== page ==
CHICAGO --This was more like it.
The offense played its first turnover-free game of the season. The defense made the key takeaway when it mattered most in the fourth quarter, and then after the offense went three-and-out, stiffened just in time to stop Jeremy Langford on what would have been a game-tying two-point conversion.
It wasn't always elegant, but it was a 17-15 win over a Bears team that has made a habit of playing playoff contenders close at Soldier Field. They hung with the Packers and Vikings to the final moments earlier this season, so it was no surprise that they would stick with the Broncos on Sunday.
Denver might have lost its third game in a row if the recent sloppiness had continued. But with Brock Osweiler filling in for an injured Peyton Manning, the offense didn't lose the football once. Osweiler took sacks rather than trying to force the football and make ill-advised decisions. The running backs protected the football.
"What we needed to do was go play clean football as a team," Head Coach Gary Kubiak said. "We'd obviously had a bunch of turnovers [and were] hurting ourselves."The message this week was, 'Let's protect the football and play, okay? We'll play great defense; we're consistent in what we're doing there. And let's not hurt ourselves as a team. And that's what we ultimately did."
Let's look back at the three keys.
1. Put Osweiler in position to succeed.
Most of the Broncos' snaps were under center -- 51 out of 68, to be exact. They ran a few bootlegs and playfakes. They got the ground game going for a season-best 170 yards.
It was nothing new, at least not to anyone paying attention during training camp.
"Yeah. We just played better," RB C.J. Anderson said. "Everybody did their job better today, and that's all we can be happy about."
"We were really balanced today," TE Owen Daniels added. "We were able run the ball; we didn't have to get out of our game plan. We were able to stay committed to the run even though not every run was a big run, but as long as you can stay committed to staying in your game plan, you get a lot more stuff off the run where we run some keepers and play-action stuff down the field. Brock did a great job of handling it and obviously C.J. [Anderson] and Ronnie [Hillman] ran awesome, and the guys up front worked their butts off. If we can stay balanced, we can do a ton of different stuff and keep the defense kind of on their ears a little bit."
The rushing game was effective, but Kubiak would like to see the pass protection hold up better.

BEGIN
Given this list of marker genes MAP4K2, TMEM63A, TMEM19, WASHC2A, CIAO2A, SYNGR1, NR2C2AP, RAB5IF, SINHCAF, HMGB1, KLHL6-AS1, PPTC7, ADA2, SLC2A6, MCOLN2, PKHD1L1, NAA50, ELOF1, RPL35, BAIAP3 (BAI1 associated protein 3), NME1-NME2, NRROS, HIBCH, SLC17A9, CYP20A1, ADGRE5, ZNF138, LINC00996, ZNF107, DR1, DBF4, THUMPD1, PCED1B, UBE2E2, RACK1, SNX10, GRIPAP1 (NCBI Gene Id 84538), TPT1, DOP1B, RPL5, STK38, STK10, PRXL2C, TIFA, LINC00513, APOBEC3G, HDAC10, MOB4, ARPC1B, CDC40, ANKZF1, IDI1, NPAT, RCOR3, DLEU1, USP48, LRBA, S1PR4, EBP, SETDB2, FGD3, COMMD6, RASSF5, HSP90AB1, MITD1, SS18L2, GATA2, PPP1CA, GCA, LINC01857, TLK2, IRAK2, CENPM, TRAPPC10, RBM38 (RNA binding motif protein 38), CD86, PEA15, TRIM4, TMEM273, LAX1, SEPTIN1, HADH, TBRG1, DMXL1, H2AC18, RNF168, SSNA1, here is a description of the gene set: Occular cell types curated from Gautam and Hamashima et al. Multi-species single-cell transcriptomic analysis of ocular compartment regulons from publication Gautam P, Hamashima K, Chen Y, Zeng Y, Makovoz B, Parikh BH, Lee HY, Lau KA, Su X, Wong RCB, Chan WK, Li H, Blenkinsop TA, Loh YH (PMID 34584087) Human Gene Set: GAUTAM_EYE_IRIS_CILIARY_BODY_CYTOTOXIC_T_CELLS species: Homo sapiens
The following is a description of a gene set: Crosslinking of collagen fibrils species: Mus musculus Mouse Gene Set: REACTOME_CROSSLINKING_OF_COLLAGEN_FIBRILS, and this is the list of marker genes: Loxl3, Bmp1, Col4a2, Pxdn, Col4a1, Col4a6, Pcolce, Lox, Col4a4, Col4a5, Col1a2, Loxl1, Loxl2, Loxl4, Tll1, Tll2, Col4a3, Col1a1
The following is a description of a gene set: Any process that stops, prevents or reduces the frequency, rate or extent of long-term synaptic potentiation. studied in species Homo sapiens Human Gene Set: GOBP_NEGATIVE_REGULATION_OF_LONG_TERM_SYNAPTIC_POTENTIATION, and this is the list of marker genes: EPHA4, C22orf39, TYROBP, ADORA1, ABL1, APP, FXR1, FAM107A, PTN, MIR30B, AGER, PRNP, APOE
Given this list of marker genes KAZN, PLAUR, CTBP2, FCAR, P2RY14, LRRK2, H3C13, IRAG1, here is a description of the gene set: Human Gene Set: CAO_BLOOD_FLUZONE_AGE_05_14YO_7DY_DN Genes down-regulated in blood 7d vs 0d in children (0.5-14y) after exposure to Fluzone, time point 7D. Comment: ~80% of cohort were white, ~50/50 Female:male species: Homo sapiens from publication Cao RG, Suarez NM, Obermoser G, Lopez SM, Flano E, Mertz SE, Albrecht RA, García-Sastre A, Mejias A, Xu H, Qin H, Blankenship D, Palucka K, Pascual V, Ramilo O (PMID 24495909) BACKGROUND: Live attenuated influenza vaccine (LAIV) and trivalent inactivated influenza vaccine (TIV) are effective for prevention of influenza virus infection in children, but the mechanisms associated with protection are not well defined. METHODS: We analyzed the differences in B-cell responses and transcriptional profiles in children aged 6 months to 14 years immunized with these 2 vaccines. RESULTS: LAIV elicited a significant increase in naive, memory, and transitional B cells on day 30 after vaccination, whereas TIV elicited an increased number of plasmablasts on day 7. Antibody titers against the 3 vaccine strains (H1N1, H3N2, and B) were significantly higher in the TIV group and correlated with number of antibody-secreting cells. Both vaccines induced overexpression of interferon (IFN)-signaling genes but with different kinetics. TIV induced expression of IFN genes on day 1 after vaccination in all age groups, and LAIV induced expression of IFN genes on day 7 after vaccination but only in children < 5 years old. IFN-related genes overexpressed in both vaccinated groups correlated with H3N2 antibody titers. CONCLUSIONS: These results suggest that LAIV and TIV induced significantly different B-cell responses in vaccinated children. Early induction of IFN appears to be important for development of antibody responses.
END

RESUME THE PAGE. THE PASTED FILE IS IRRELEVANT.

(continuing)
"We didn't protect him very well in the first half. He had to take his lumps in a couple of situations," Kubiak said. "But he kept his composure, and then would come back and make the next play. He did his job, he did a heck of a job, and his team played well around him, and that was the most important thing."
- Contain the Bears' RBs.**
Matt Forte was inactive, leaving the burden on Jeremy Langford and Ka'Deem Carey, and while there were bursts of effectiveness from each, neither turned in the kind of backbreaking breakaway plays that had helped the Bears climb back to within one game of .500 after an 0-3 start.
Forte and Langford combined for 57 yards on 22 carries -- a mere 2.6 yards per carry. Langford added 17 yards on three receptions, but neither had any gains longer than nine yards.
Without any consistency there, Jay Cutler had to test the Broncos downfield more often. While this resulted in some big plays, it didn't allow the Bears to have the kind of consistent offensive performance they needed.
3. Ride out the ups and downs.
Osweiler avoided mistakes in his first start, finishing with no interceptions on 20-of-27 passing. He took what was there; he found open tight ends on short and intermediate routes; he played with patience.
But sometimes, the timing will be amiss -- as it was on fourth-and-1 from the Chicago 2-yard-line, when the feet of Hillman and Osweiler became entangled. Hillman had a hole, a first down and a potential touchdown, but tripped, and the Broncos were stopped.
It wasn't a bad playcall -- but the execution was off. The seam was there. A bit more practice, and that shouldn't happen again.
Just as important was how the defense responded to penalties. It didn't flinch, and stiffened. Only after Bradley Roby's controversial pass-interference penalty while in coverage on Martellus Bennett did the Broncos follow a penalty by allowing a touchdown.